Brevard County officials are bracing for a possible big fish kill in the Indian River Lagoon. And just Tuesday, there are signs it could be coming soon.

  • Brevard officials prep for fish kill in Indian River Lagoon
  • Algae blooms could lead to massive fish kill
  • Brevard leaders working to restore lagoon's health

"There was a huge feeding frenzy, a short time later the dolphins all left, and the fish started to float up to the surface gasping for air,” said Orson Tarver, whose peaceful, serene spot on the Banana River in Cocoa Beach turned sad Tuesday morning.

He and his wife woke up to several dolphins having quite the meal near their dock.

"They were eating all the fish that were stunned from of oxygen," Tarver said. "Finger mullet, sheeps-head, little baby flounders were coming up."

Algae blooms could possibly lead to another massive fish kill.

Right now much of the Indian River Lagoon in Brevard County is in a brown tide state.

Officials say the result of algae blooms fed by things like fertilizer. The blooms are soaking up vast amounts of oxygen in the water.

It's a mix of many sunny days, and a few cloudy ones, causing the blooms to deplete the oxygen levels.

"We had an overcast day yesterday," Tarver said.

Officials say this current situation is following the pattern of what happened in 2016, when a massive fish kill descended on the struggling waterway.

In the Sykes Creek area of Merritt Island Tuesday, we spotted dozens of dead fish, including catfish, which are some of the toughest fish in the water.

Brevard leaders are working to restore the lagoon's health with money generated through the recently passed half cent sales tax. So far, six projects are done and some 60 more are set to begin this year.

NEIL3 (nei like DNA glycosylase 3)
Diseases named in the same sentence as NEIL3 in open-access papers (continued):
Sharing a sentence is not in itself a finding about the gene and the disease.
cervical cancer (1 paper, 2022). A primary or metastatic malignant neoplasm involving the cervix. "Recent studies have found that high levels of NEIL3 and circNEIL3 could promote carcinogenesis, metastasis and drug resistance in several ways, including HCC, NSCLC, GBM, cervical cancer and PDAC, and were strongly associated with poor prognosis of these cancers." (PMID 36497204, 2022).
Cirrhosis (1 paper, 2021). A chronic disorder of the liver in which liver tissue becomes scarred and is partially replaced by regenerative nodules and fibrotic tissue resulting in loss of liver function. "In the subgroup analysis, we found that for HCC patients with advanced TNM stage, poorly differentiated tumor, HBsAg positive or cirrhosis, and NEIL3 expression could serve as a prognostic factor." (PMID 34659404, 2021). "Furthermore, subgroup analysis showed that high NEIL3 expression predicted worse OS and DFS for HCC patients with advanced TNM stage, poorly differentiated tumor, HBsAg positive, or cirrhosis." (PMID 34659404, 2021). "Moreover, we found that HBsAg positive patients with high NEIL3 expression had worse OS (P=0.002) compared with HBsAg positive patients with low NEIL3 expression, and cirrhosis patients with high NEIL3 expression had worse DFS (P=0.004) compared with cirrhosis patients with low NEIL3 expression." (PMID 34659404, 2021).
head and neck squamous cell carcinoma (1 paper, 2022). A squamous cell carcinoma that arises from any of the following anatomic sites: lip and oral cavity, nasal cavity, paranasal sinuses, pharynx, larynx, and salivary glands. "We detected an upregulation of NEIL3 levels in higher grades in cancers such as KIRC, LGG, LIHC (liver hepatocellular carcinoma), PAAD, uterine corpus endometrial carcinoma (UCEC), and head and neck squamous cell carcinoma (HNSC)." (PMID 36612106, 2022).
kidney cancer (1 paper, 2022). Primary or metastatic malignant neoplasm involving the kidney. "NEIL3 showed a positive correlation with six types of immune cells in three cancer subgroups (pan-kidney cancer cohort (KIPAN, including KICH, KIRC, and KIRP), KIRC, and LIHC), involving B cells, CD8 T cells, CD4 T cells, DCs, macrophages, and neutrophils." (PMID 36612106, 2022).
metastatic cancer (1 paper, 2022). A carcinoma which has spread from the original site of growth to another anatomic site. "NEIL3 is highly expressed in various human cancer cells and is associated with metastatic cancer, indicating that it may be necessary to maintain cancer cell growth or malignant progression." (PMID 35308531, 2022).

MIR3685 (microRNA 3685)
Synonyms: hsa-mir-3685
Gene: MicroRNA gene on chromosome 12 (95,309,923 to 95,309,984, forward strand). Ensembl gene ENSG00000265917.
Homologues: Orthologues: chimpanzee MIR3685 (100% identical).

"We need to focus on this now," Tarver pleaded, worried about the lagoon's health and his own property values.

Brevard County Natural Resources had staff surveying affected areas Tuesday.

If you see fish kill, call the FWC Fish Kill Hotline at 1-800-636-0511.

Residents demand more action

Inside the Brevard County administration building, public comment got heated Tuesday about the Indian River Lagoon.

"This is a crisis," said Captain Alex Gorichky, from Merritt Island.

The Brevard County Commission passed a 2018 large project plan with a 3 to 2 vote. It will pay out $381 million over the next 10 years to fix the lagoon.

But people at that meeting still feel that is not enough.

“We are done with dirty water, we are done with the nasty lagoon,” said Gorichky. "People who sat in these exact chairs that you are sitting in for decades before you got to sit in them put us in this situation. You took the oath and were willing to sit in that chair, it is now on your shoulders."

The people demanded more money be allocated to a problem they said has been festering and growing for years.

"If there isn't change, what are my children going to see?” questioned Shelby Gorichky. “What are my grandchildren going to see?"

"Now it's become a place where I don't let my children touch that water,” said Charles Levy from Cocoa.

The plan before the board certainly will help, but many people feel that this will only be a Band-Aid fix to a problem that needs deep surgery.

"Do we put our hopes and prayers in a plan that has no historical data to show that it is going to work,” said John Hitchcock, from Palm Bay. “Or do we switch and do what Sarasota and Tampa did, and make advanced waste water treatment, and building out sewers, and getting ride of septic tanks our primary priority?"

The $381 million will come from the half-cent sales tax, with an estimated $54 million in additional sales tax revenue in reserves for future projects.

Reporters Erin Murray and Greg Pallone contributed to this report.